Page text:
Clunk/click every hip

For those of you who are not of a certain age, and brought up in England, that title will not mean very much. When seat belts in cars were first made compulsory in the UK there was a widely quoted government advertising blitz, with the sound of a car door closing followed by the sound of a seat belt being fastened, the motto of the campaign was “Clunk Click every trip”.

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(Those hands probably belong to Jimmy Savile, the spokesman of the campaign; who later, mostly after his death, became recognized as a serial sexual predator, whose victims were in the hundreds)

But back to neonatology and the tricky problem of detecting hip dysplasia. As a young trainee I was taught the Ortolani and Barlow manoeuvres, and to differentiate between a “clicky hip”, common and, we were taught, associated with ligamentous laxity due to fetal exposure to maternal progestins, and a “clunk”, a feeling of movement of the joint associated with dislocation/subluxation of an unstable hip or reduction of a hip already subluxated. When I was in that phase of my development, oh these many years ago, there was no such thing as hip ultrasound and we sent hips with suspected “clunks” for x-ray.

Despite 40 years of practice the number of babies in whom I have personally detected an abnormal hip, in the absence of other associated conditions, i.e. those who should be picked up by a universal physical exam screening program, is tiny, perhaps 2. To be fair, I haven’t spent much time covering the term nursery during those years. I certainly started to teach other juniors how to examine hips before I had ever detected a new case myself!

A new editorial (Hall DM, Sowden D. Hip hip: no hurray. Arch Dis Child. 2018)
points out that I am not alone, many junior pediatric staff never see a case, and in the lifetime of a family practitioner maybe they will see 2 or 3. The editorial was written to discuss a program in Scotland that reports some results in the same issue of ‘Archives’. (McAllister DA, et al. Enhanced detection services for developmental dysplasia of the hip in Scottish children, 1997-2013. Arch Dis Child. 2018). Two regions in Scotland introduced enhancements to the neonatal screening programs and showed a reduction in the need for surgical treatment of hip dislocation, whereas in other regions the number of surgical cases were stable. Unfortunately it is not entirely clear what the enhancements in service really entailed, in one region a physiotherapist personally examined many hips, and did a lot of teaching, awareness promotion, and a clinic for secondary examinations. In the other region a physician set up a specific clinic providing secondary examinations and ultrasounds and helped to train medical and maternity staff how to examine the hip. There aren’t many more details about what they actually did, how many patients they saw directly themselves, what proportion had ultrasounds etc. In the region with the physician 31% of the babies over a 9 year period had “expert examination and ultrasound” but it would be impossible to try to copy these programs without much more detail, or to know which parts are most likely to be important.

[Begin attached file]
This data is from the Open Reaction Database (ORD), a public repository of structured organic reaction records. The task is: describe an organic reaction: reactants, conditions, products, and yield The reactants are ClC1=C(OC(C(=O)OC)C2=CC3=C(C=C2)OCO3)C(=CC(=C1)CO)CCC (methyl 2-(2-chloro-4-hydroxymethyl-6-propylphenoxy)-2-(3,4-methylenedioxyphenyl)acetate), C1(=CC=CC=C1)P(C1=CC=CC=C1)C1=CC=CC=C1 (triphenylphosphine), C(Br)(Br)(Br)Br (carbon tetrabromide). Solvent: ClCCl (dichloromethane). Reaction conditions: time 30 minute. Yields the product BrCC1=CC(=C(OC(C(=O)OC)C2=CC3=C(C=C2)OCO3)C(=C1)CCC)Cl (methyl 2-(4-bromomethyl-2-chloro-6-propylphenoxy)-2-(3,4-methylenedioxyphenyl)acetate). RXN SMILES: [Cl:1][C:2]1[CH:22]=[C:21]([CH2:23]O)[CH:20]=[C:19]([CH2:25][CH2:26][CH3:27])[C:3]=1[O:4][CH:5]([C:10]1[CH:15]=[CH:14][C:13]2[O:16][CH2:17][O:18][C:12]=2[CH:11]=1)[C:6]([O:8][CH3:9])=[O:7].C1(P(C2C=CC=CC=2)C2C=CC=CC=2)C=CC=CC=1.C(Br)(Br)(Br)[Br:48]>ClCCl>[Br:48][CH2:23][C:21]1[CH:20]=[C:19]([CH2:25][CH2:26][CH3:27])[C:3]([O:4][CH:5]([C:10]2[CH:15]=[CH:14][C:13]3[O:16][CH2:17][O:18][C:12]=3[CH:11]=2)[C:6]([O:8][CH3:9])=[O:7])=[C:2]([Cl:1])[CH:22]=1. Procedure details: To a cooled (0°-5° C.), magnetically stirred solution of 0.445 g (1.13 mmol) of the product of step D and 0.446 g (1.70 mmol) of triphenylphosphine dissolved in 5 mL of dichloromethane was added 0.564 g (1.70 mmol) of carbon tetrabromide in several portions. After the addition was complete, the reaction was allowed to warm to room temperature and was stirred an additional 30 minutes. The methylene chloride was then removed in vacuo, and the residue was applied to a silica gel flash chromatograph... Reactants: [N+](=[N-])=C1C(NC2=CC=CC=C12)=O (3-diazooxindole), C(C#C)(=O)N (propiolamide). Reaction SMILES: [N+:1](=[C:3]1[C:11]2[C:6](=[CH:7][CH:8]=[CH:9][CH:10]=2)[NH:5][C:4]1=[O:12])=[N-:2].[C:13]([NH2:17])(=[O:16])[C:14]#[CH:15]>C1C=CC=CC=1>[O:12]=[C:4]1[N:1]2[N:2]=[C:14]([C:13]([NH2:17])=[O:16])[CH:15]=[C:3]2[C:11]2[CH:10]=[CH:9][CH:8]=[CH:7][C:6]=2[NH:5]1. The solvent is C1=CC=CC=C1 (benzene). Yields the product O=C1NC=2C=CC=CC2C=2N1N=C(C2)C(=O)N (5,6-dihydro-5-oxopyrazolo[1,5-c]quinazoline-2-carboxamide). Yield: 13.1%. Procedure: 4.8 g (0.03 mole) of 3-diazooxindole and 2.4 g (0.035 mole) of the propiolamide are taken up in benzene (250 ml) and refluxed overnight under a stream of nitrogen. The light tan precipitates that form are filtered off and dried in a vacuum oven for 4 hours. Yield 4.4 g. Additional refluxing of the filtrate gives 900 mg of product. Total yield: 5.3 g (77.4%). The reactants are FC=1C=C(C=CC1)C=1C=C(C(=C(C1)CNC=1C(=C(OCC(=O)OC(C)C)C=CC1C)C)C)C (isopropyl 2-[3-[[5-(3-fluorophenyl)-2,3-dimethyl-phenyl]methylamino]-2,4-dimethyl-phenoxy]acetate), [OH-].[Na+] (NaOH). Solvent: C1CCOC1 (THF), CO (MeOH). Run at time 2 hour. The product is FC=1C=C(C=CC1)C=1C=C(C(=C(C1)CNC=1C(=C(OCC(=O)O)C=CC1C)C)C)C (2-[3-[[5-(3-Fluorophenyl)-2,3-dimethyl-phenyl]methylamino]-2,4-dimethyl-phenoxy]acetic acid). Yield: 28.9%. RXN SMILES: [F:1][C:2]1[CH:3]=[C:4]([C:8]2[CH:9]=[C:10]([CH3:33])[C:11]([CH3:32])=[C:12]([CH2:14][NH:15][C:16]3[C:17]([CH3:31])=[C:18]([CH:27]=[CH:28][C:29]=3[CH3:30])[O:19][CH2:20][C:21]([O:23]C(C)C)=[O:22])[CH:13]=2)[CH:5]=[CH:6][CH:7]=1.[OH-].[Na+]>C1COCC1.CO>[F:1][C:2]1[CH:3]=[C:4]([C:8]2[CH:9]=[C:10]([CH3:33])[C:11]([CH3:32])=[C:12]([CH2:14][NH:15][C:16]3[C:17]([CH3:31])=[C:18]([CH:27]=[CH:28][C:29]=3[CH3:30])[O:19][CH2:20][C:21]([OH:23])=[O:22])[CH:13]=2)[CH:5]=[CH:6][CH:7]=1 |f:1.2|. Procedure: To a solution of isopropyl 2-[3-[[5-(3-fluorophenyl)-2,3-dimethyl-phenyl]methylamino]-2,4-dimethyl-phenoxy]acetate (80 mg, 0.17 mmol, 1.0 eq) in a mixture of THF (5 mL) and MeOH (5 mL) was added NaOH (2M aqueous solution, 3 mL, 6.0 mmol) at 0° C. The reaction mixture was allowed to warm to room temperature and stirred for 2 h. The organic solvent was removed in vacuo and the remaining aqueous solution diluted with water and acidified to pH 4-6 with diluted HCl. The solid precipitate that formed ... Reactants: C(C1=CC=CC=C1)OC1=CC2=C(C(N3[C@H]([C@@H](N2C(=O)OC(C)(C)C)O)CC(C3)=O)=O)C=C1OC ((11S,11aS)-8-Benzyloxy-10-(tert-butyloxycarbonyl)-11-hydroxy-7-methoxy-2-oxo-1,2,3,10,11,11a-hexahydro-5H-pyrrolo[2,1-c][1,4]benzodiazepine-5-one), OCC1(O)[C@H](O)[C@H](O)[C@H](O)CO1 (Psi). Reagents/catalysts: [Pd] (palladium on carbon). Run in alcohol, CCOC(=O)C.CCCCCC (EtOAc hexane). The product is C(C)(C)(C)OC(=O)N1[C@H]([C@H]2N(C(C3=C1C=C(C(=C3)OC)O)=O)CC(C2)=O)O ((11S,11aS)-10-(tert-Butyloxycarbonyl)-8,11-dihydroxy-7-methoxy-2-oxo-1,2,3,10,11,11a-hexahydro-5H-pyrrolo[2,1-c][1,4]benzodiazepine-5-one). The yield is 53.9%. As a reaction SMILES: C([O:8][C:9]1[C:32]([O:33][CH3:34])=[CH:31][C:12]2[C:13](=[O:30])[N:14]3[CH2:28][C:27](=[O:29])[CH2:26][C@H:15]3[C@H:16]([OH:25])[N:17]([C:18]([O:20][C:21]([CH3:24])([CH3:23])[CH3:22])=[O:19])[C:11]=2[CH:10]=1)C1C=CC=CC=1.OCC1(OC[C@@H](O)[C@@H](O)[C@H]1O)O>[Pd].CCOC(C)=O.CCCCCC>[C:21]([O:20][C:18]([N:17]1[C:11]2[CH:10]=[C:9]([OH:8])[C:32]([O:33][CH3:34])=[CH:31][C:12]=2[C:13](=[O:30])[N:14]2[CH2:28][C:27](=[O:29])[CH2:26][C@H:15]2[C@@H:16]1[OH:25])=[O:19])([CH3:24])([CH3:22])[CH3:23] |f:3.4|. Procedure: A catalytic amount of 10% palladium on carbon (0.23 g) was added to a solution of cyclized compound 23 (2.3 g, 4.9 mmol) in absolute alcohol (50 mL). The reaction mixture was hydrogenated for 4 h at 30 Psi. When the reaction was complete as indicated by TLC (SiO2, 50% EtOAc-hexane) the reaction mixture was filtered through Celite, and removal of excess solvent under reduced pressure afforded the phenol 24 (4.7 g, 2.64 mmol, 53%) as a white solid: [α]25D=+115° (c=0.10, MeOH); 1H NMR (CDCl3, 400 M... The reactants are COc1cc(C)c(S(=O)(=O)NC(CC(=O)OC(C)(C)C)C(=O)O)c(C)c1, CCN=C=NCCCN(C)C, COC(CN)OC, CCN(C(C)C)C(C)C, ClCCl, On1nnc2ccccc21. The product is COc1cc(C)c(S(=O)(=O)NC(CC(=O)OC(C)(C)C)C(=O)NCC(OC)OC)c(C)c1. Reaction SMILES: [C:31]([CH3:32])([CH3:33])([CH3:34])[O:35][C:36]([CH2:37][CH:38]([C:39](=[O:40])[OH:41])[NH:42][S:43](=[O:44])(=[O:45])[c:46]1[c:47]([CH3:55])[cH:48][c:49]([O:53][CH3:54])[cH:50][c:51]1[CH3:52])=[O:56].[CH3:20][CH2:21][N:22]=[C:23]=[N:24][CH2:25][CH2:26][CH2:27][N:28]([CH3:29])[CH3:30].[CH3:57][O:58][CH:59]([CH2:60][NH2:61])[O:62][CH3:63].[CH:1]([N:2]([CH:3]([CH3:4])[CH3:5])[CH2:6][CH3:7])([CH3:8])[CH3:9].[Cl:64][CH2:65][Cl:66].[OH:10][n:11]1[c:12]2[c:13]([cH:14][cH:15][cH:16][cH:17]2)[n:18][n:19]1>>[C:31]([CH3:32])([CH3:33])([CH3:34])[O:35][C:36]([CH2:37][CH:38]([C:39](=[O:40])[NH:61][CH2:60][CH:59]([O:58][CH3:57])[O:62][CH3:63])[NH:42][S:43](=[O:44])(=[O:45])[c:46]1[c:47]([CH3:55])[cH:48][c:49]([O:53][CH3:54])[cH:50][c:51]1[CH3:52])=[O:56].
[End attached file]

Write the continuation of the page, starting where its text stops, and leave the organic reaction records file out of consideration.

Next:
This graph shows the different risks of surgery for “DDH” developmental dysplasia of the hip, in the 2 regions with the programs, where roughly one fifth of Scottish babies are born, where surgery became less frequent, about a 50% drop, and the remainder of Scotland over the same years where it remained stable.

As far as I can tell surgery included both open and closed reductions of unstable hips, so it seems that these enhanced programs are associated with less surgical reduction, which is certainly a worthwhile goal, as long as all necessary surgeries are being done, and the long term outcomes are good.

A Cochrane review of hip screening programs was unable to find enough good quality evidence to inform evidence-based recommendations.

Many screening programs are introduced without the kind of hard evidence that is needed and should be required prior to subjecting babies to the intervention. Even though the evidence for pulse oximetry screening for critical congenital heart disease is to my mind now quite convincing, the way in which the process of evaluating the programs started was really not optimal.

A very large randomized trial comparing standard detection algorithms in the real world, compared to the new screening approach, either as an add-on or as a replacement, should be the way these things are introduced. Blinded performance of the add-on method in the standard screening group adds to the data that can be generated, but is not essential.

Several jurisdictions have now introduced universal hip ultrasound screening for developmental dysplasia. Again without the kind of high-quality evidence that would be preferable, I wonder, for example  if universal screening is better than just screening girls, or just screening girls who were in breech? I wonder what is the sensitivity and specificity of a clinical hip exam, and what would be the gold standard for such an evaluation, presumably hip ultrasound? But minor degrees of hip abnormalities on ultrasound are known to sometimes improve. I also wonder what the best outcome measure for such a study should be?